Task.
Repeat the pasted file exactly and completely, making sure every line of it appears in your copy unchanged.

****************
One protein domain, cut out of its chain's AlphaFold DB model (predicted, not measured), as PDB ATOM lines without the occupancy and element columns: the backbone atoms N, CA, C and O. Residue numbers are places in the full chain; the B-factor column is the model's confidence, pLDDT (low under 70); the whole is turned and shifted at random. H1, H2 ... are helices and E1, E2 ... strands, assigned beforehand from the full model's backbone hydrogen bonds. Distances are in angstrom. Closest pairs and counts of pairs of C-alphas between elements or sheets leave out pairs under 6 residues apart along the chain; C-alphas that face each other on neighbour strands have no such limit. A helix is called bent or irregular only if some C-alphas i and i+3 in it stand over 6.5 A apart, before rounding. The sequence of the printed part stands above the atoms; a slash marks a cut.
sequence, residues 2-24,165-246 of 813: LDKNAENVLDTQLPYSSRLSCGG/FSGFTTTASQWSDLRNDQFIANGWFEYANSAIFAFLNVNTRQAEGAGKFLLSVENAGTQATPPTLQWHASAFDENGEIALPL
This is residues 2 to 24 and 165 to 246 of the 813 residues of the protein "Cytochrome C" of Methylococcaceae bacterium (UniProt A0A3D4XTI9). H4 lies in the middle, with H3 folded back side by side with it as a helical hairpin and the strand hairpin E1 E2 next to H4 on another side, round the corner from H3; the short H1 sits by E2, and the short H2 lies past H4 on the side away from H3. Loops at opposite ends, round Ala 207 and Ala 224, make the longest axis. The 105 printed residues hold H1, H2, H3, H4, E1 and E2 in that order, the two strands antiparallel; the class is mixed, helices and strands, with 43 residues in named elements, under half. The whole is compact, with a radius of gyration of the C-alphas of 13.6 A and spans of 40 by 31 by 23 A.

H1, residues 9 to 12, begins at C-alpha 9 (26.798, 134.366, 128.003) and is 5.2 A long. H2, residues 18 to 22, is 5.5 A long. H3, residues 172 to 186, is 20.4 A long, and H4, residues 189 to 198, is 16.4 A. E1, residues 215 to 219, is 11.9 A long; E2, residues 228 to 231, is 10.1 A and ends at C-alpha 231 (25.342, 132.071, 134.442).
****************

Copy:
One protein domain, cut out of its chain's AlphaFold DB model (predicted, not measured), as PDB ATOM lines without the occupancy and element columns: the backbone atoms N, CA, C and O. Residue numbers are places in the full chain; the B-factor column is the model's confidence, pLDDT (low under 70); the whole is turned and shifted at random. H1, H2 ... are helices and E1, E2 ... strands, assigned beforehand from the full model's backbone hydrogen bonds. Distances are in angstrom. Closest pairs and counts of pairs of C-alphas between elements or sheets leave out pairs under 6 residues apart along the chain; C-alphas that face each other on neighbour strands have no such limit. A helix is called bent or irregular only if some C-alphas i and i+3 in it stand over 6.5 A apart, before rounding. The sequence of the printed part stands above the atoms; a slash marks a cut.
sequence, residues 2-24,165-246 of 813: LDKNAENVLDTQLPYSSRLSCGG/FSGFTTTASQWSDLRNDQFIANGWFEYANSAIFAFLNVNTRQAEGAGKFLLSVENAGTQATPPTLQWHASAFDENGEIALPL
This is residues 2 to 24 and 165 to 246 of the 813 residues of the protein "Cytochrome C" of Methylococcaceae bacterium (UniProt A0A3D4XTI9). H4 lies in the middle, with H3 folded back side by side with it as a helical hairpin and the strand hairpin E1 E2 next to H4 on another side, round the corner from H3; the short H1 sits by E2, and the short H2 lies past H4 on the side away from H3. Loops at opposite ends, round Ala 207 and Ala 224, make the longest axis. The 105 printed residues hold H1, H2, H3, H4, E1 and E2 in that order, the two strands antiparallel; the class is mixed, helices and strands, with 43 residues in named elements, under half. The whole is compact, with a radius of gyration of the C-alphas of 13.6 A and spans of 40 by 31 by 23 A.

H1, residues 9 to 12, begins at C-alpha 9 (26.798, 134.366, 128.003) and is 5.2 A long. H2, residues 18 to 22, is 5.5 A long. H3, residues 172 to 186, is 20.4 A long, and H4, residues 189 to 198, is 16.4 A. E1, residues 215 to 219, is 11.9 A long; E2, residues 228 to 231, is 10.1 A and ends at C-alpha 231 (25.342, 132.071, 134.442).